Media Release: December 11, 2014

December CounterAttack Campaign

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The Nelson Police Department is actively participating in the December CounterAttack Campaign. Nelson officers will be on streets of Nelson working hard to eliminate the dangers of impaired drivers. Impaired drivers are those who chose to drive while their ability to operate a motor vehicle is affected by alcohol, illicit drugs and medicines. People found to be driving while impaired, face possible immediate road side driving prohibitions of up to 90 days, having the vehicle they were driving impounded up to 30 days along with having to pay all of the associated costs. Drivers could also be facing Criminal Code charges of impaired driving.

The men and women of the Nelson Police Department are asking those who choose to partake over the holiday season to refrain from driving. Take a taxi, call a friend, use transit, walk or make other arrangements. Lives may depend on your good sense. Take a stand and don’t let impaired driver’s get behind the wheel.

On average 86 people die in BC every year in crashes involving impaired driving. Please join us to reduce this number.

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Keys anyone?

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Along with answering over 6000 calls for service every year ranging from violent crimes to elementary school parking issues, the Nelson Police Department strives to serve our community. One of the ways in which we serve is to maintain a container of found keys. We have keys for all makes of cars and trucks that people have turned in at our downtown location. Lost yours? Drop by 606 Stanley Street and look through our collection. Who knows, your vehicle keys may be here.

Winter Driving

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The Nelson Police Department wants everyone to reach their destination safely this holiday season. With winter driving conditions upon us drivers should be aware that changing a few driving habits will keep them and others safe on our roads.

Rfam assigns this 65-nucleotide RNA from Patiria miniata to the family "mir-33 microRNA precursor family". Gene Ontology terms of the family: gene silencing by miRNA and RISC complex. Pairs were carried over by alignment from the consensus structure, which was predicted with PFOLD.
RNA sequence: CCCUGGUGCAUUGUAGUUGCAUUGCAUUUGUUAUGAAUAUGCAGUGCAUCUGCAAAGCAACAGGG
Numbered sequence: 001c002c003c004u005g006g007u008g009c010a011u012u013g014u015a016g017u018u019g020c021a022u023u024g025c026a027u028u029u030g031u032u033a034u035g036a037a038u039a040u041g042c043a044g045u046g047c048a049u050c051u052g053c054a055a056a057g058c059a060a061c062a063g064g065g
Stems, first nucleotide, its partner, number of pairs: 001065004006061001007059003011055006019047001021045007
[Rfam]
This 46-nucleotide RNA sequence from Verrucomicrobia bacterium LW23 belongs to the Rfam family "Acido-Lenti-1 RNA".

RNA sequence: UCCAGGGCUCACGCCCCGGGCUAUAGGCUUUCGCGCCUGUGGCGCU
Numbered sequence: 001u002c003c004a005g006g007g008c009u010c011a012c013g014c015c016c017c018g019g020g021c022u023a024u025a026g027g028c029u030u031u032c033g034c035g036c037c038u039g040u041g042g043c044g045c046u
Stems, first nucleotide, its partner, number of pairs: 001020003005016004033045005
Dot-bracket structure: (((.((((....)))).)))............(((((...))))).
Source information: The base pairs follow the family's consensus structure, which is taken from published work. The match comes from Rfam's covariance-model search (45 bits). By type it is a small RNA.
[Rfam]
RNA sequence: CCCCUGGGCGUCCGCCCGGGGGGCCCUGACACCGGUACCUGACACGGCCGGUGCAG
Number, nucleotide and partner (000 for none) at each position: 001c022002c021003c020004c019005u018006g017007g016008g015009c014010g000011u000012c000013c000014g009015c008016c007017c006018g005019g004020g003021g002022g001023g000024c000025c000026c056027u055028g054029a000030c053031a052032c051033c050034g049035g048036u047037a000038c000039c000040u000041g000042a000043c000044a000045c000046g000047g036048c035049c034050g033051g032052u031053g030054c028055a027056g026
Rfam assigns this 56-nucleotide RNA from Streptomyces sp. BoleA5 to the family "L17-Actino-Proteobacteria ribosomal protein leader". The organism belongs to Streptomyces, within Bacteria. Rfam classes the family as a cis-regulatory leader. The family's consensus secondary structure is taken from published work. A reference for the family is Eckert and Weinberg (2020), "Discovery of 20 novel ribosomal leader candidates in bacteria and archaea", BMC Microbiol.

Posted speed limits are for ideal travel conditions. On winter roads, be aware there could be ice. Driving at reduced speeds is a great precautionary measure against slippery conditions.

Increase your distance between other vehicles as stopping distance on an icy road is double the stopping distance on a dry one.

Clear all snow and frost from your vehicle before driving so that you can see and be seen.

Ensure you have windshield washer fluid that is rated for winter use so you can keep your windshield clean and your line of vision clear.

Have extra winter wear in your vehicle, such as toques, mittens and winter boots. Keep a road safety kit and shovel in your vehicle.

Be aware of road conditions before you set out. If road conditions are unfavorable, the safest strategy is to avoid driving.

As always, keep in mind the basic safety rules: buckle up, slow down, drive with caution, be aware, be alert, be sober, give yourself plenty of time to reach your destination, and keep focused on the road.

Safe and happy travels!

Restorative Justice Week 2014 in Nelson

Next week, November 16-23, 2014 is Restorative Justice Week in Canada. Every year Correction Services Canada’s Restorative Justice Division proclaims this time to focus on what communities across Canada are doing to divert criminal matters from the courts and deal with them locally.

Restorative Justice is a philosophy and an approach that views crime and conflict as harm done to people and relationships. It is a non-adversarial, non-retributive approach to justice that emphasizes healing in victims, accountability of offenders and the involvement of citizens in creating healthier, safer communities.